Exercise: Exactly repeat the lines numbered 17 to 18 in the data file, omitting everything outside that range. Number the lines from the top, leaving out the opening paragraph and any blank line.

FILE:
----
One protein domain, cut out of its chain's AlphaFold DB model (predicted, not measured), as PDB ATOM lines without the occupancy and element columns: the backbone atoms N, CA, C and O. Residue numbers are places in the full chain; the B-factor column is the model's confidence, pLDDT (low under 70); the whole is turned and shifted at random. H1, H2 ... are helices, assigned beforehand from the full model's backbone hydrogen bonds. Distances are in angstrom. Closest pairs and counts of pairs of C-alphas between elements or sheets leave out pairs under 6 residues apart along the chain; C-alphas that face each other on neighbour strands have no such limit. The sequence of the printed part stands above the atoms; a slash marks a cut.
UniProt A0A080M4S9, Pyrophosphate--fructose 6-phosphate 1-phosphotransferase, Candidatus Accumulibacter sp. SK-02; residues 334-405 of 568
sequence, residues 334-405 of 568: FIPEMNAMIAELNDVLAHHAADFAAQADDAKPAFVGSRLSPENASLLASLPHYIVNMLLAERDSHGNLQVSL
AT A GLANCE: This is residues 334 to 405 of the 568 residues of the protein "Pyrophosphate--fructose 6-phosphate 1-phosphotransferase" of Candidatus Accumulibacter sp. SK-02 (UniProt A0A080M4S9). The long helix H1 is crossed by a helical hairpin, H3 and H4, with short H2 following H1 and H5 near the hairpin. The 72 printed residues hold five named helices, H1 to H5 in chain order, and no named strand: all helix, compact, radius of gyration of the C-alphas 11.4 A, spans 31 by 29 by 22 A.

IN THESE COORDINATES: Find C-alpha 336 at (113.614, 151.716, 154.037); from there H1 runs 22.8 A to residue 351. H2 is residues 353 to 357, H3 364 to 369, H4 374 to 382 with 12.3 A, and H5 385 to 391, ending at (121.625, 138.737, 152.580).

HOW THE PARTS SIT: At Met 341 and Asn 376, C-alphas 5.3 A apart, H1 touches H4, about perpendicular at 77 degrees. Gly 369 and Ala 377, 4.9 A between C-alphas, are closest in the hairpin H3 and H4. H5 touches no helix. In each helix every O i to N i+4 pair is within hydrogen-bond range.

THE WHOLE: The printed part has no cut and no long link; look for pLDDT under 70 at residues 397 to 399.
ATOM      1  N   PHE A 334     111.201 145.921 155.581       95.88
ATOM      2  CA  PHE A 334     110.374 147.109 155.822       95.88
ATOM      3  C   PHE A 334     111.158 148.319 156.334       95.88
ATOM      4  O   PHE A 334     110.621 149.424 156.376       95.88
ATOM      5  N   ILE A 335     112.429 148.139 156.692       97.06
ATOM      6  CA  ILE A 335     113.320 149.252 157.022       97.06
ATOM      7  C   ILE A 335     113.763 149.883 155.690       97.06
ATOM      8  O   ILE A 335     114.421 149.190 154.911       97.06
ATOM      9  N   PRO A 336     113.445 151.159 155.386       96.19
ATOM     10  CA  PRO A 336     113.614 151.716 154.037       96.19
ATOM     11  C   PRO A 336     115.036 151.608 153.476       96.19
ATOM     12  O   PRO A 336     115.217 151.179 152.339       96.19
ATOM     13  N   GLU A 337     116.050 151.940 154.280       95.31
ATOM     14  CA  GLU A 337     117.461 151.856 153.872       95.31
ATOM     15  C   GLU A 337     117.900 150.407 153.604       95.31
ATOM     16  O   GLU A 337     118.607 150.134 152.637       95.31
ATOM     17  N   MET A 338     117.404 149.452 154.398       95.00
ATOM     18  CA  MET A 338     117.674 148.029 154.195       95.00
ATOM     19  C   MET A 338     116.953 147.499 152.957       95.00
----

ATOM     11  C   PRO A 336     115.036 151.608 153.476       96.19
ATOM     12  O   PRO A 336     115.217 151.179 152.339       96.19